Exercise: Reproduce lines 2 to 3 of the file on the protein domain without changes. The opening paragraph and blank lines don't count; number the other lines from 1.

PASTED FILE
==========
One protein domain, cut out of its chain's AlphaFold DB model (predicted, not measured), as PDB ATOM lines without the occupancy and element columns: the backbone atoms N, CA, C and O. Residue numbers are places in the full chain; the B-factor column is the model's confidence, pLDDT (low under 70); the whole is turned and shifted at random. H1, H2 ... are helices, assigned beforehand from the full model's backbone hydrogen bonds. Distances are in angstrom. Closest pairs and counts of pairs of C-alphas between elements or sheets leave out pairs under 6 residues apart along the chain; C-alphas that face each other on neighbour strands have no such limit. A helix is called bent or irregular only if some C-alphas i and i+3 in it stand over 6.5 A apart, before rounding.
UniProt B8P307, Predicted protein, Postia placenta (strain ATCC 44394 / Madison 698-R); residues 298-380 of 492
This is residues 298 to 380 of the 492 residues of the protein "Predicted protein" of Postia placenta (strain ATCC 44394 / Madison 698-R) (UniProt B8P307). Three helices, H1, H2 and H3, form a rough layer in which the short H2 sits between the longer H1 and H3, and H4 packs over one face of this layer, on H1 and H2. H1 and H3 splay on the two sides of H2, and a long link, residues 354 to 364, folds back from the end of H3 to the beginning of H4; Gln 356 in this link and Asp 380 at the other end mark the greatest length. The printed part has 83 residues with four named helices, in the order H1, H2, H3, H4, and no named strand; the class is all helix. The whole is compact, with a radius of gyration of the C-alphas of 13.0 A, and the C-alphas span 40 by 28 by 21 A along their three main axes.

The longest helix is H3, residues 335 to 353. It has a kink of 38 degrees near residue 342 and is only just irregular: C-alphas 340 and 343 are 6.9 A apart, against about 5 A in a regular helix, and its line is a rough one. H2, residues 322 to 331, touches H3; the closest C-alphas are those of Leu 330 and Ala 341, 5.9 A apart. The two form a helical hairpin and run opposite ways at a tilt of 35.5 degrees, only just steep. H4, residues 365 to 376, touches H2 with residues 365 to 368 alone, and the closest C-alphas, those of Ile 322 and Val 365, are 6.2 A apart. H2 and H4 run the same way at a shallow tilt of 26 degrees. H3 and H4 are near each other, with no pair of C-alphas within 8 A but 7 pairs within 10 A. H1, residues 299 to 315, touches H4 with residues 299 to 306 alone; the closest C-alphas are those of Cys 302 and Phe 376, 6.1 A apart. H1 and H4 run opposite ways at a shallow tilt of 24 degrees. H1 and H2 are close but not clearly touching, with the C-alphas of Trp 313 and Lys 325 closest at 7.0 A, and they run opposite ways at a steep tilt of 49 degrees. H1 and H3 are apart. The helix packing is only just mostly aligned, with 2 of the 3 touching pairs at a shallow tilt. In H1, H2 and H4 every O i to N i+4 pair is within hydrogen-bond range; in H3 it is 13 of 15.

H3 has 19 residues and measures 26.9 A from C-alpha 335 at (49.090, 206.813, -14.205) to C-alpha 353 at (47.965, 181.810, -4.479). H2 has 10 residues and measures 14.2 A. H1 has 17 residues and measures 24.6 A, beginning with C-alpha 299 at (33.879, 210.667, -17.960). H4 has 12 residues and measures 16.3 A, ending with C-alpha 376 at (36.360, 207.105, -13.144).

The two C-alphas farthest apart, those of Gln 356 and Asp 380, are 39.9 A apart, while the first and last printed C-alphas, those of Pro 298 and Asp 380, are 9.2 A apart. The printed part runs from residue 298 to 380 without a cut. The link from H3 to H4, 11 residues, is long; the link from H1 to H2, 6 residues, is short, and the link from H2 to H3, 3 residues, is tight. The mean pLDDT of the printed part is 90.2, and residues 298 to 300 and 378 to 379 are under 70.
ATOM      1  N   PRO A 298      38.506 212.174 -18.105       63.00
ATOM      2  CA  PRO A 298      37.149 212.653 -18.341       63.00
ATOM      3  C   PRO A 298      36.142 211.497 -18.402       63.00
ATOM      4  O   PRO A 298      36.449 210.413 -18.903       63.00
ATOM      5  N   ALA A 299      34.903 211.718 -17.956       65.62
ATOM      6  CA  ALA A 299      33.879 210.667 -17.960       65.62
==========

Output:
This is residues 298 to 380 of the 492 residues of the protein "Predicted protein" of Postia placenta (strain ATCC 44394 / Madison 698-R) (UniProt B8P307). Three helices, H1, H2 and H3, form a rough layer in which the short H2 sits between the longer H1 and H3, and H4 packs over one face of this layer, on H1 and H2. H1 and H3 splay on the two sides of H2, and a long link, residues 354 to 364, folds back from the end of H3 to the beginning of H4; Gln 356 in this link and Asp 380 at the other end mark the greatest length. The printed part has 83 residues with four named helices, in the order H1, H2, H3, H4, and no named strand; the class is all helix. The whole is compact, with a radius of gyration of the C-alphas of 13.0 A, and the C-alphas span 40 by 28 by 21 A along their three main axes.

The longest helix is H3, residues 335 to 353. It has a kink of 38 degrees near residue 342 and is only just irregular: C-alphas 340 and 343 are 6.9 A apart, against about 5 A in a regular helix, and its line is a rough one. H2, residues 322 to 331, touches H3; the closest C-alphas are those of Leu 330 and Ala 341, 5.9 A apart. The two form a helical hairpin and run opposite ways at a tilt of 35.5 degrees, only just steep. H4, residues 365 to 376, touches H2 with residues 365 to 368 alone, and the closest C-alphas, those of Ile 322 and Val 365, are 6.2 A apart. H2 and H4 run the same way at a shallow tilt of 26 degrees. H3 and H4 are near each other, with no pair of C-alphas within 8 A but 7 pairs within 10 A. H1, residues 299 to 315, touches H4 with residues 299 to 306 alone; the closest C-alphas are those of Cys 302 and Phe 376, 6.1 A apart. H1 and H4 run opposite ways at a shallow tilt of 24 degrees. H1 and H2 are close but not clearly touching, with the C-alphas of Trp 313 and Lys 325 closest at 7.0 A, and they run opposite ways at a steep tilt of 49 degrees. H1 and H3 are apart. The helix packing is only just mostly aligned, with 2 of the 3 touching pairs at a shallow tilt. In H1, H2 and H4 every O i to N i+4 pair is within hydrogen-bond range; in H3 it is 13 of 15.